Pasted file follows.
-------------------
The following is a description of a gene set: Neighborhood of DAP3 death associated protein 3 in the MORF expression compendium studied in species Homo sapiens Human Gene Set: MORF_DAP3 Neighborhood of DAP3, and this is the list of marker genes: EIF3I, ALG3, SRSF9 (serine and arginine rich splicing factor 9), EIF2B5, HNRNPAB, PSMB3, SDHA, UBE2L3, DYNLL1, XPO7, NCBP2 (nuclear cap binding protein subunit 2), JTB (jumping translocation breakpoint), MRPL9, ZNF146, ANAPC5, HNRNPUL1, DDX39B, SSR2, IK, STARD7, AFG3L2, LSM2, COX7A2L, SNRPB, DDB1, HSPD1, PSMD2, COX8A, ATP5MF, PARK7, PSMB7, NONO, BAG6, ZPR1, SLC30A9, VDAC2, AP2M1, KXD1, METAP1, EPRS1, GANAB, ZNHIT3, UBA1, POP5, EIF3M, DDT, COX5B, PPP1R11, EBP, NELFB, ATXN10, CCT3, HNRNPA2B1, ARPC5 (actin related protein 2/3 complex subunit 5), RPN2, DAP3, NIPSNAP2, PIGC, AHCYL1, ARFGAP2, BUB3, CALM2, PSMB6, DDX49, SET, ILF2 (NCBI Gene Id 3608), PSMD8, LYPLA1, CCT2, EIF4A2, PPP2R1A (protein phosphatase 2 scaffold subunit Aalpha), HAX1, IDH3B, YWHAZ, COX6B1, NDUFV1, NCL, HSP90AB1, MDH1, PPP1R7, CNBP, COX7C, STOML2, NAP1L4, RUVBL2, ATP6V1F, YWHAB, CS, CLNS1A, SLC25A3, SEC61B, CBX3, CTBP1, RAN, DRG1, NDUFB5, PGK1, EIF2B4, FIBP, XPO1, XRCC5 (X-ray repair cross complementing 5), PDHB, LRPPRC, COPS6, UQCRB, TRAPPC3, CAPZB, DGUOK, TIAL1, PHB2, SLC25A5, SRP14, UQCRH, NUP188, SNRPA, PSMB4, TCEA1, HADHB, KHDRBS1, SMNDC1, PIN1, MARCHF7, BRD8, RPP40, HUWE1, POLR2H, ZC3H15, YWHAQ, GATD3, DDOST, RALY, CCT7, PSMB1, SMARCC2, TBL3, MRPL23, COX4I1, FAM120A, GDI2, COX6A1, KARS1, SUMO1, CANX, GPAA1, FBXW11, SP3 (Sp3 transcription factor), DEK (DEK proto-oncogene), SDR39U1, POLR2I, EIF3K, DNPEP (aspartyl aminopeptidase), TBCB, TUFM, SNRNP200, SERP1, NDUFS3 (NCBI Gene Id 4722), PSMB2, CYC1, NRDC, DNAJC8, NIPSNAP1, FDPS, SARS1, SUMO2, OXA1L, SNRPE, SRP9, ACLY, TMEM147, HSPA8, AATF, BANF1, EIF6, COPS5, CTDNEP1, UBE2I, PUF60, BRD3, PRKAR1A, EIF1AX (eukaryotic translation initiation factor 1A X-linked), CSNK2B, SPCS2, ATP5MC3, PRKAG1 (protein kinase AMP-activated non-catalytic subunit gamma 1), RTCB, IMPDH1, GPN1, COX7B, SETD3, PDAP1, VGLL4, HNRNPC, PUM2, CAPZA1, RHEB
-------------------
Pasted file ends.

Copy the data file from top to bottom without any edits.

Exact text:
The following is a description of a gene set: Neighborhood of DAP3 death associated protein 3 in the MORF expression compendium studied in species Homo sapiens Human Gene Set: MORF_DAP3 Neighborhood of DAP3, and this is the list of marker genes: EIF3I, ALG3, SRSF9 (serine and arginine rich splicing factor 9), EIF2B5, HNRNPAB, PSMB3, SDHA, UBE2L3, DYNLL1, XPO7, NCBP2 (nuclear cap binding protein subunit 2), JTB (jumping translocation breakpoint), MRPL9, ZNF146, ANAPC5, HNRNPUL1, DDX39B, SSR2, IK, STARD7, AFG3L2, LSM2, COX7A2L, SNRPB, DDB1, HSPD1, PSMD2, COX8A, ATP5MF, PARK7, PSMB7, NONO, BAG6, ZPR1, SLC30A9, VDAC2, AP2M1, KXD1, METAP1, EPRS1, GANAB, ZNHIT3, UBA1, POP5, EIF3M, DDT, COX5B, PPP1R11, EBP, NELFB, ATXN10, CCT3, HNRNPA2B1, ARPC5 (actin related protein 2/3 complex subunit 5), RPN2, DAP3, NIPSNAP2, PIGC, AHCYL1, ARFGAP2, BUB3, CALM2, PSMB6, DDX49, SET, ILF2 (NCBI Gene Id 3608), PSMD8, LYPLA1, CCT2, EIF4A2, PPP2R1A (protein phosphatase 2 scaffold subunit Aalpha), HAX1, IDH3B, YWHAZ, COX6B1, NDUFV1, NCL, HSP90AB1, MDH1, PPP1R7, CNBP, COX7C, STOML2, NAP1L4, RUVBL2, ATP6V1F, YWHAB, CS, CLNS1A, SLC25A3, SEC61B, CBX3, CTBP1, RAN, DRG1, NDUFB5, PGK1, EIF2B4, FIBP, XPO1, XRCC5 (X-ray repair cross complementing 5), PDHB, LRPPRC, COPS6, UQCRB, TRAPPC3, CAPZB, DGUOK, TIAL1, PHB2, SLC25A5, SRP14, UQCRH, NUP188, SNRPA, PSMB4, TCEA1, HADHB, KHDRBS1, SMNDC1, PIN1, MARCHF7, BRD8, RPP40, HUWE1, POLR2H, ZC3H15, YWHAQ, GATD3, DDOST, RALY, CCT7, PSMB1, SMARCC2, TBL3, MRPL23, COX4I1, FAM120A, GDI2, COX6A1, KARS1, SUMO1, CANX, GPAA1, FBXW11, SP3 (Sp3 transcription factor), DEK (DEK proto-oncogene), SDR39U1, POLR2I, EIF3K, DNPEP (aspartyl aminopeptidase), TBCB, TUFM, SNRNP200, SERP1, NDUFS3 (NCBI Gene Id 4722), PSMB2, CYC1, NRDC, DNAJC8, NIPSNAP1, FDPS, SARS1, SUMO2, OXA1L, SNRPE, SRP9, ACLY, TMEM147, HSPA8, AATF, BANF1, EIF6, COPS5, CTDNEP1, UBE2I, PUF60, BRD3, PRKAR1A, EIF1AX (eukaryotic translation initiation factor 1A X-linked), CSNK2B, SPCS2, ATP5MC3, PRKAG1 (protein kinase AMP-activated non-catalytic subunit gamma 1), RTCB, IMPDH1, GPN1, COX7B, SETD3, PDAP1, VGLL4, HNRNPC, PUM2, CAPZA1, RHEB